Almost all drills include a few sizes of drill bits, which makes them as convenient as possible. It allows you to switch between drill bits to tackle different tasks. If, however, a drill bit becomes stuck inside the drill, what happens?
While trying to remove the bit, you might end up damaging both the drill and the bit. But what can you do when the drill bit gets stuck?
In the event that a drill bit gets stuck, you can try a number of measures. It’ll generally help to loosen the chuck. Occasionally, you will need to use a wrench or a screwdriver to attempt to loosen it. By loosening the chuck, you should be able to take the drill bit out.
If you are using a different type of drill, there will be a different method to loosen the chuck. Let’s explore a few of these options.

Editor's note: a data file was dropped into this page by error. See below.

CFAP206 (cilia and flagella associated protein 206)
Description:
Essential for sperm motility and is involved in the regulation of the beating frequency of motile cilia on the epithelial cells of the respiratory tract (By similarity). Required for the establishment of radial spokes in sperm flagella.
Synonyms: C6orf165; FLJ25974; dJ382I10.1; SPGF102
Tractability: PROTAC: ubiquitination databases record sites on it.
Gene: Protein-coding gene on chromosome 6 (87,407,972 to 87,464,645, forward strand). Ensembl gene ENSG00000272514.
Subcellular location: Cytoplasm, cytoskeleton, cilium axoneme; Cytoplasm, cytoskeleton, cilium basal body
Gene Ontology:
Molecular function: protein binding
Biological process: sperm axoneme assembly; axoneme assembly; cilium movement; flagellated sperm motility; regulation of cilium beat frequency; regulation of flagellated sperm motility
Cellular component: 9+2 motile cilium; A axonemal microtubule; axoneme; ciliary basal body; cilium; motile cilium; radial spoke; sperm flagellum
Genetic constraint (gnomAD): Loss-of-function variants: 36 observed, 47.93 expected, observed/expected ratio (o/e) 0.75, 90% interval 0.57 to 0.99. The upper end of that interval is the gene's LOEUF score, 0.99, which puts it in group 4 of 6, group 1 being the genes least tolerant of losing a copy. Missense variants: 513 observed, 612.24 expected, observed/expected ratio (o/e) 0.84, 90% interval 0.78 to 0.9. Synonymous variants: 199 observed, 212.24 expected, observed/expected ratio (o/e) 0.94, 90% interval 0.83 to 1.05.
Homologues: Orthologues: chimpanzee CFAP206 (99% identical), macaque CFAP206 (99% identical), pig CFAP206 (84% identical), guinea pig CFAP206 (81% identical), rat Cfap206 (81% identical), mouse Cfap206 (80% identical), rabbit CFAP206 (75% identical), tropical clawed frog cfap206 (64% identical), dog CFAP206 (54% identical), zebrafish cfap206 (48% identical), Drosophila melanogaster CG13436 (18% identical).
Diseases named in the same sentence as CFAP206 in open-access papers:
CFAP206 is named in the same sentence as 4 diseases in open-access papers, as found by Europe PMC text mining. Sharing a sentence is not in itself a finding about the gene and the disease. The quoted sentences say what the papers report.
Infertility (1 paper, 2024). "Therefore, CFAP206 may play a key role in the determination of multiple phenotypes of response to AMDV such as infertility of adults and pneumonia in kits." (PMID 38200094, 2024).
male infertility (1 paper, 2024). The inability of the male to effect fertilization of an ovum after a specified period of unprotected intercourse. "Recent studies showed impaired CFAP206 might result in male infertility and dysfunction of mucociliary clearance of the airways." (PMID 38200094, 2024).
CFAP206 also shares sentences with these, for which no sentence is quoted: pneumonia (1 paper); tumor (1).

Loosening The Chuck Using A Wrench Or Vice
An efficient method for removing a chuck is usually to loosen it using a wrench or vice.
Drill bits are held in place by the chuck part of the drill. Drill bits are most often held in place with plastic chucks. However, some drill bits may be held in place with metal chucks.
It is usually possible to remove the bit by screwing the chuck open. If it jams, there are alternative steps that you can take to open the chuck.
A wrench could be attached to the chuck to generate a little extra leverage. This will allow you to grip the tool better. Using a vice grip might be a good solution if you do not have a wrench, or the wrench cannot grip the plastic well.
Then you can begin twisting the chuck once you’ve got a steady grip. Doing so will result in the bit being released.
Drills these days will be able to operate both clockwise and anti-clockwise. You will be able to loosen the chuck using the drill’s power. For most drill models, you will find a sliding control that will allow you to control its direction. This must be pushed to the left in order for the drill to run counterclockwise.
For most drill bits, this procedure will do the trick. Occasionally, however, it can still be wedged into the chuck. Smudging lubricant along the bit might solve this problem for you. A simple twisting motion may be all you need to loosen it and then you can safely remove it.